It’s a strange, if exciting, thing to watch a production at war with it’s own thesis.
At a time during which much of the national conversation in the theater industry is about diversity of voices in playwright and casting, and at the exact moment the DC theatre community is engaged in a Women’s Voice Festival that has made national news, Robert McNamara has decided to stage a gender-flipped production of Oscar Wilde.
I’m a big proponent of non-traditional casting, and give credit to McNamara for risking playing with such iconic roles that are so steeped in traditional gender biases. Wilde is a problematic genius, having provided some of the most deliciously playable cads in all of western theater. Wilde’s own tragic history and persecution in England for his homosexuality are well known. This makes him an icon to the GLBTA community. Yet, from a contemporary perspective, much of his writing smacks of unexamined misogyny. Cross-gender casting could provide an opportunity to luxuriate in Wilde’s eminently playable language, while pulling back the curtain on the regressive gender politics.
There are strong points. Earnest is certainly the play to pick to dive into identity politics, given its central story of two cads given to taking false identities to blend into various high social circles to escape the perceived drudgery of their lives. It’s a lot of fun to watch great DC actor Nanna Ingvarsson have the opportunity to dig into social-climber Jack, who’s web of lies and alter egos largely drives the story.
Danielle Davy’s performance as Algernon grows more fun as the night progresses, her Algernon becoming ever more charming, gaining power and energy off the ever-growing chaos he sows. Costume design Alisa Mandel has festooned Ingvarsson and Davy in exquisite suits that serve the purpose to largely remove gender markers. Aside from pencil-thin moustaches, the effect is somewhat agendered. In both of the leading ladies performances, 1895 masculinity is largely a matter of keeping hands in pockets nearly constantly and walking with the pelvis ever so slightly thrust.
More problematic is the characterization of Wilde’s women. Whereas the male characters are played more or less without exaggerated affect, McNamara’s central women are all huge gender markers and giant gestures. Cecily and Gwendolyn (respectively played here by Robert Scheire and Graham Pilato, two actors with whom I have worked and greatly admire) prance and mince exaggeratedly across the stage, always posing, and occasionally dipping into a booming masculine voice during excited moments. Too often the characters’ femininity (or lack of it) becomes the butt of the joke in a way the masculinity of Jack and Algernon never does. I appreciate the effort to avoid the boredom of playing these scenes realistically, but Sheire and Pilato are saddled with such constant, specific exaggerated movement (all executed well, I must say) it’s near impossible to find room to craft a real character arc, and opportunities to build real chemistry between the pairs of would-be lovers are lost.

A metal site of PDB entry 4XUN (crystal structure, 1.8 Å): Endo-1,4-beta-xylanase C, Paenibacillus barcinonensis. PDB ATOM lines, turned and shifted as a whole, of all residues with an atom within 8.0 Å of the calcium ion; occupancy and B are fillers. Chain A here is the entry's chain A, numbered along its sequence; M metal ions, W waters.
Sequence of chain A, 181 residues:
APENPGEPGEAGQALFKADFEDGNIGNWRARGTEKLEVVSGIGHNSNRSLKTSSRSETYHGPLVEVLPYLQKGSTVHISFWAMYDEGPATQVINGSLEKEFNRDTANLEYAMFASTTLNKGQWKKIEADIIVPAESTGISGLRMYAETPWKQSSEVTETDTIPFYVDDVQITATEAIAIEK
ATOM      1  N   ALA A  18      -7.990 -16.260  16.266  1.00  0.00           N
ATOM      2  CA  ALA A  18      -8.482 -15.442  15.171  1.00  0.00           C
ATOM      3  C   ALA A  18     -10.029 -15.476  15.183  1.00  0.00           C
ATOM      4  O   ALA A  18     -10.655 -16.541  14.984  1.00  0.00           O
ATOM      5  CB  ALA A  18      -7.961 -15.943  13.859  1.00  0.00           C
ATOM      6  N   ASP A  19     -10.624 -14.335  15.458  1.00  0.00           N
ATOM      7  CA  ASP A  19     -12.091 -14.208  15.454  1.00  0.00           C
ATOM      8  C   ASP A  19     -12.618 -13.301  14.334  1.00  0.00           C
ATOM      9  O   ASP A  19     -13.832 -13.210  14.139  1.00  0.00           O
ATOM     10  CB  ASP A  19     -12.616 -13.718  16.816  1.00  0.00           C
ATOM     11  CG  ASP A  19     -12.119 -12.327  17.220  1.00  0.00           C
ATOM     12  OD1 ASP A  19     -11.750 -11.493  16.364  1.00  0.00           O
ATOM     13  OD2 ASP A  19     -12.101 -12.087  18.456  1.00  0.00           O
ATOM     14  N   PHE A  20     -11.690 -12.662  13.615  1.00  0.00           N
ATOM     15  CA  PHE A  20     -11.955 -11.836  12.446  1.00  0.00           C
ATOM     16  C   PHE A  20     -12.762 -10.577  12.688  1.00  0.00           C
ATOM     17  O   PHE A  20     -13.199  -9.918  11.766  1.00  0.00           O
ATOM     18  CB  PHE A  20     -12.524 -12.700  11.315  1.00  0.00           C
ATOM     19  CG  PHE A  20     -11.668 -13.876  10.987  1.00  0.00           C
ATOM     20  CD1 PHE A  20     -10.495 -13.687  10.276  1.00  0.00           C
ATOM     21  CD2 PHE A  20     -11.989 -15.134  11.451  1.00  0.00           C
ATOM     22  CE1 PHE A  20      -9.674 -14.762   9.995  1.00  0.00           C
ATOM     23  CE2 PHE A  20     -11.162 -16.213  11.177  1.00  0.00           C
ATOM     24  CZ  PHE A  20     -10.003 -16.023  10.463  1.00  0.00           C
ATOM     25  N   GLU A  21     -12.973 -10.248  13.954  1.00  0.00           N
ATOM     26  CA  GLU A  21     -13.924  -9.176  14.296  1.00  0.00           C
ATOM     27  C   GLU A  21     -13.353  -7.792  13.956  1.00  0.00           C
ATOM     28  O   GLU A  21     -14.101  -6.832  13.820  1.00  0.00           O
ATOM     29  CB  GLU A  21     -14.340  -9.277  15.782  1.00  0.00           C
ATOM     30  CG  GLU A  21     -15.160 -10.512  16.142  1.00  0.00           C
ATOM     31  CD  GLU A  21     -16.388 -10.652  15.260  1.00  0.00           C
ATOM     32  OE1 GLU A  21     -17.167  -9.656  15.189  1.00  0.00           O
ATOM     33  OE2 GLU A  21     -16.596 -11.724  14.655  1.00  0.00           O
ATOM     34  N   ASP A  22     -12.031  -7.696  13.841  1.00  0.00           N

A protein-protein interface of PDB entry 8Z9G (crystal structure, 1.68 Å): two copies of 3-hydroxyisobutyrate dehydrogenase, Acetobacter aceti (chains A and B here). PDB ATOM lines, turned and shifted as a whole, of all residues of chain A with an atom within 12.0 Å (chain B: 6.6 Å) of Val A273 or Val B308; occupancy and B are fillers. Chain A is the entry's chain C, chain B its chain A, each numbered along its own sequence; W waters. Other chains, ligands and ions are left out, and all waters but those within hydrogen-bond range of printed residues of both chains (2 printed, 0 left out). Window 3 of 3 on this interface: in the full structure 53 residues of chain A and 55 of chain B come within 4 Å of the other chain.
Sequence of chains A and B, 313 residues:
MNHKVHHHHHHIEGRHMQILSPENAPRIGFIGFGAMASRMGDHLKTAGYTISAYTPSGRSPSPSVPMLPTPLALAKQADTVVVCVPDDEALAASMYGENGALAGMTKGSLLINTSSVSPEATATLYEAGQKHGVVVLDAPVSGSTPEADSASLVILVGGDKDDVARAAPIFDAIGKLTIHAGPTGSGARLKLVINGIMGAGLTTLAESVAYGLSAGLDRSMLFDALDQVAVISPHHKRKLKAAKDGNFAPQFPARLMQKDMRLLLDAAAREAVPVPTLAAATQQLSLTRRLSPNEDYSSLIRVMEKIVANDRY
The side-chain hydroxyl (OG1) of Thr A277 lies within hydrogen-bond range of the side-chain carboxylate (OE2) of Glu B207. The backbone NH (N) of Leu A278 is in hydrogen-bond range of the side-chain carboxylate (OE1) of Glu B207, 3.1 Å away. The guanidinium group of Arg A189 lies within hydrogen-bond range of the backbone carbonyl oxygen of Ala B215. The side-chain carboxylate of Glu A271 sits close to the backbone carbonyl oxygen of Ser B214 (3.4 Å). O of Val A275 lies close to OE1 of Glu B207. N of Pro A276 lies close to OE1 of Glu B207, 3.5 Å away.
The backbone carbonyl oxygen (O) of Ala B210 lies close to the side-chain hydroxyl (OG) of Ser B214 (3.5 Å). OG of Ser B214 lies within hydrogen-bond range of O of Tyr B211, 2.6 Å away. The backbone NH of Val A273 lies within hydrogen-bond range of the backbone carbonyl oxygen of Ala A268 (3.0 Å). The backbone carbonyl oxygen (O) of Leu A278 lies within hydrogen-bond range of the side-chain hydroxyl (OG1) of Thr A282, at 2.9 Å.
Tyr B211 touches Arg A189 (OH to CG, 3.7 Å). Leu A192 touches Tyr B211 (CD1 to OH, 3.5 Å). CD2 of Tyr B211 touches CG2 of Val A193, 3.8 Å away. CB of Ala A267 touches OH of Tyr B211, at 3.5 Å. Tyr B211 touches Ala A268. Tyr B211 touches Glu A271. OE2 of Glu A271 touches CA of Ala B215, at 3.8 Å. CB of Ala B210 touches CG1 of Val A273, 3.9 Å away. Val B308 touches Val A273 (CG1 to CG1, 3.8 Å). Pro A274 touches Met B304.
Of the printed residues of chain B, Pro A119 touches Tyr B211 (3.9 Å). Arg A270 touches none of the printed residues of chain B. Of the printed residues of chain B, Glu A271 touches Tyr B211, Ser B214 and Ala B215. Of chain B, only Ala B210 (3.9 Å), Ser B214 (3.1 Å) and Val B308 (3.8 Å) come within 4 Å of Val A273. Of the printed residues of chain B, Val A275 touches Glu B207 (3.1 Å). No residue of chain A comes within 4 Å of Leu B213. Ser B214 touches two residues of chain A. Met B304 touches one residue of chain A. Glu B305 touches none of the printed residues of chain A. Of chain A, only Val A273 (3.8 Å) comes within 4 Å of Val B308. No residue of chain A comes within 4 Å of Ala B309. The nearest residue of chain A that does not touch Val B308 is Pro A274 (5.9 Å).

THE IMPORTANCE OF BEING EARNEST
August 21 – Sept 13
at Atlas Performing Arts Center
1333 H Street NE
Thursdays thru Sundays
Tickets: $35 – $45
Details and Tickets
McNamara has more success with small supporting roles. There’s real heat and chemistry between David Bryan Jackson’s buttoned-up Miss Prism and Amie Cazel’s twitterpated but celibate Dr. Chasuble. Brian Hemmingsen steals several scenes with his commandingly snobbish Lady Bracknell. What all these performances have in common is a simpler staging that allows more in-depth character work.
This is the second time I’ve reviewed a non-traditional Robert McNamara riff on Earnest in just the past year or so, having very much enjoyed his production of Mark Ravenhill’s pseudo-sequel Handbag. I greatly appreciate his willingness to experiment with a classic, while daring to give a little side-eye to the politics of a writer who in recent years has flirted with infallibility. Wilde is beloved, and rightfully so, but we should never stop thinking critically about even our greatest artists.
A note: This production was apparently a late replacement for a production of Chekhov’s Three Sisters that was to be directed by Gabriele Jakobi. Sadly, Ms. Jakobi suffered recently suffered a stroke. SCENA has set up a fundraiser for her care. The story and details can be found here.
The Importance of Being Earnest by Oscar Wilde . directed by Robert McNamara . Featuring Nanna Ingvarsson, Brian Hemmingsen, Danielle Davy, Bob Sheire, Graham Pilato, David Bryan Jackson, Ellie Nicoll, Amie Cazel and Mary Suib . Produced by SCENA Theater at the Atlas Performing Arts Center